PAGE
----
Tampa Bay Rays Prospect Blake Bivens Found Out on Facebook that Wife, Son, Mother-in-Law Were Dead
Blake Bivens' wife, the couple’s 14-month-old son, and her mother were found dead at a home in Keeling, Virginia last August
Blake Bivens, a minor league pitcher in the Tampa Bay Rays organization, said he found out that his wife, son and mother-in-law were killed when he checked Facebook while at the airport.
"First headline I see is two females and a small child were gone," Bivens said, during a service at a Danville, Virginia, church Sunday. "I immediately knew that was them. I found out my family was gone over a Facebook headline. I just immediately began to scream in the middle of the airport.''
Emily Bivens, 25, the couple’s 14-month-old son Cullen, and her 62-year-old mother Joan Bernard were found dead at a home in Keeling last August. All three victims had been shot to death.
Emily’s 19-year-old brother Matthew Bernard led police on a chase while he was naked before being arrested. He has been charged with three counts of first-degree murder in the slayings.
A hearing to determine if Bernard is competent to stand trial is scheduled for next week, ESPN reports.
Bivens, 24, said he and his teammates with the Double-A Montgomery Biscuits were in Chattanooga, Tennessee, on Aug. 28 finishing up a series and had gotten up early that morning to pack and get on a bus for a day game when he checked his phone.
“There weren’t any messages from Emily or anyone,” he said.
Bivens said he decided to check Facebook and saw a headline that police were searching for his brother-in-law.
“I knew then something was going on and immediately called my parents,” he said. “They were trying to figure out what was going on also. I knew I needed to get my stuff together. I needed to probably get an airport trip home, not knowing the extent of anything going on.”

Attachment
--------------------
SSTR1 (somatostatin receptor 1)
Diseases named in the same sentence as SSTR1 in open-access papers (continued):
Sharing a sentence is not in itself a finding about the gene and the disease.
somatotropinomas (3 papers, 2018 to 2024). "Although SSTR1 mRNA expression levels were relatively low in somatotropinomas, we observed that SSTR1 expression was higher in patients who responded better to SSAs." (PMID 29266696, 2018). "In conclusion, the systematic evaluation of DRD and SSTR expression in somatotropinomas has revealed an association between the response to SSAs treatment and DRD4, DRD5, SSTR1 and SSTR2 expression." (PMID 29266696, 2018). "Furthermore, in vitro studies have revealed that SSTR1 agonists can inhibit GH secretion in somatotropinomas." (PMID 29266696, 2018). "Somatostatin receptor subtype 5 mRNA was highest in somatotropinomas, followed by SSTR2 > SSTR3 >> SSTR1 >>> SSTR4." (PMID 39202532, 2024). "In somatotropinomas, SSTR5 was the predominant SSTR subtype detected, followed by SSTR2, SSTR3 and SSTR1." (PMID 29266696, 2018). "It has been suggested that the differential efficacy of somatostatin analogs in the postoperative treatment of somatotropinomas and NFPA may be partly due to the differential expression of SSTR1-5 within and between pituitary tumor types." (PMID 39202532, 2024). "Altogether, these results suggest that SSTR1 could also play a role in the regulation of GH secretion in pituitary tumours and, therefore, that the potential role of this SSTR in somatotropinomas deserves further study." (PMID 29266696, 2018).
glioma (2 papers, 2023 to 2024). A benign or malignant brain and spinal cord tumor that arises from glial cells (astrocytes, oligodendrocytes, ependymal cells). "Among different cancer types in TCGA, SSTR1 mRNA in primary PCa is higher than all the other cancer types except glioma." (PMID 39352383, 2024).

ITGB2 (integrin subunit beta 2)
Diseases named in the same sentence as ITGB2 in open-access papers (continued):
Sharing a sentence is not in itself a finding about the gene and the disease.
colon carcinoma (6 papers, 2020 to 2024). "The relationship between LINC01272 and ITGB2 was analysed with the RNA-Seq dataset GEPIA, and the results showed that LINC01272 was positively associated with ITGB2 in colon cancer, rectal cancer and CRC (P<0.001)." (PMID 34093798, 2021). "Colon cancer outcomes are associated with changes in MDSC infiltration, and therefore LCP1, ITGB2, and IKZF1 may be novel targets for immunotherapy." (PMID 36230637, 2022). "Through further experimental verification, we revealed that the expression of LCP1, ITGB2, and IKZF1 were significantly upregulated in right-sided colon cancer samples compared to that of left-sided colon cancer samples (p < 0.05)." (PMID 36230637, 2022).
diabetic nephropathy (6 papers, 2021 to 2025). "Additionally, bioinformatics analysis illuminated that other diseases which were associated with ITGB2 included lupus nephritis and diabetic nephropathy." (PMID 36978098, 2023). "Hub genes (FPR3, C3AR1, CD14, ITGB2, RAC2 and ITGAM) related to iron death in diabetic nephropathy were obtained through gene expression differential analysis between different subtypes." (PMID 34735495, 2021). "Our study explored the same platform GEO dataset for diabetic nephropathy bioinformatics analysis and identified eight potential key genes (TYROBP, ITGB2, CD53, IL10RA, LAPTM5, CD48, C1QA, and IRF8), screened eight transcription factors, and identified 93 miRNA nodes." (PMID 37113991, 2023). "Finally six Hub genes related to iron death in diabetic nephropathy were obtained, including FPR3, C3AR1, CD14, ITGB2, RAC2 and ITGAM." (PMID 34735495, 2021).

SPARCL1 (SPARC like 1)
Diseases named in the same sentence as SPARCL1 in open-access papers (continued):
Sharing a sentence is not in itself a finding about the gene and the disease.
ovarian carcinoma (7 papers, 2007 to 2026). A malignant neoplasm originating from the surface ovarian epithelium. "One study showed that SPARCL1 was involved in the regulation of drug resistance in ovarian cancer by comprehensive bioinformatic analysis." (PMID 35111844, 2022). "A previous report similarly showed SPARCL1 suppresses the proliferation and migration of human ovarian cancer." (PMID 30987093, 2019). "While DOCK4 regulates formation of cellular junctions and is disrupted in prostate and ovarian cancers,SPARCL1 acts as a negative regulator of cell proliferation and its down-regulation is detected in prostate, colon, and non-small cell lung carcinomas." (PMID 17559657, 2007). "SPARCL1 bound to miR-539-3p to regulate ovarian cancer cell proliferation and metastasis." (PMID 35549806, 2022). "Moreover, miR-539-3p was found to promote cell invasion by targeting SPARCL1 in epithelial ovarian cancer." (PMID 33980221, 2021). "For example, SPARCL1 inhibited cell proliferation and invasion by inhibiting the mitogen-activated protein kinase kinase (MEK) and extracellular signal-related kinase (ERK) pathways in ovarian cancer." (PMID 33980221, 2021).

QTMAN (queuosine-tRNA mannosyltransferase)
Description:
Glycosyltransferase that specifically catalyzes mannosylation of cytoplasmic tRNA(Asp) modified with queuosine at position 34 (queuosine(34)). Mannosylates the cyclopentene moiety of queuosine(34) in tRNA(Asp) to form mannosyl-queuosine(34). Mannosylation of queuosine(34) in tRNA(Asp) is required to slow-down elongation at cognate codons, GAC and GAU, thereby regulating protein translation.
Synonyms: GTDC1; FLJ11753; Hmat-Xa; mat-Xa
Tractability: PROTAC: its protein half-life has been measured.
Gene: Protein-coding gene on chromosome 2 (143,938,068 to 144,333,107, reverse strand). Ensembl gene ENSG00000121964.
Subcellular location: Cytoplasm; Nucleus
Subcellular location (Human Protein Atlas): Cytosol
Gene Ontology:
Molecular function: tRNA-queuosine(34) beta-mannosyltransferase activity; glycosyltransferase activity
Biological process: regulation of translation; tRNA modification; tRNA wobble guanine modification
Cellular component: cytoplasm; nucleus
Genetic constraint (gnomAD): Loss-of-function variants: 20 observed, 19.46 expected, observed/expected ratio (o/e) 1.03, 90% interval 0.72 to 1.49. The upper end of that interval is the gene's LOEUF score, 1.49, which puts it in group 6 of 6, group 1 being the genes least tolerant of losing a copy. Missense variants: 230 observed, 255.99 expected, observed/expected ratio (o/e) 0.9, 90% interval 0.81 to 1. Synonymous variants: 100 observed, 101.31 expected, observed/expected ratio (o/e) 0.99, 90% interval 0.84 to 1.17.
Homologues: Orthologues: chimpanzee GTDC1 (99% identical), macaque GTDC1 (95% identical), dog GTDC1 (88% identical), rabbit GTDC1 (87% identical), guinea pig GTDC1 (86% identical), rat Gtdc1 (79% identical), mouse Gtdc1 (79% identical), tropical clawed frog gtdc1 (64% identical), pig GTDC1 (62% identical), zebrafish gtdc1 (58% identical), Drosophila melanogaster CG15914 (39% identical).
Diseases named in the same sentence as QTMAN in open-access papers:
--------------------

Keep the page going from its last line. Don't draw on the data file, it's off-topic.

“The only thing I really remember from the whole plane ride is I just went through periods, I just stared at the back of the seat the whole time, trying to get my mind to wrap around what I’m hearing,” he added. “It’s almost kind of like, ‘This isn’t really happening.' I was more in a state of shock. I would go through periods of shaking. Then I would start to lose it a little bit and break down and cry. It was kind of like a circle. The plane rides just seemed like they took forever.”
When he arrived home, he was met by a large group of family.
“We hugged and we just cried for 30 minutes,” he said. “It was an experience, it’s unbelievable how much I can vividly remember from the day. And it’s kind of unbelievable to see how far things have come from that day also.”
Bivens said the hardest moment for him was stepping into his son’s bedroom.
"I think the hardest moment for me was when I got home and I walked in my son's bedroom for the first time and realized I was never going to see him on this Earth again,'' he said. "That was the worst moment in my life. Nothing ever will come close to being, to feeling the way I felt at that moment. Then again, I know I will see him again one day, and it won't be long.''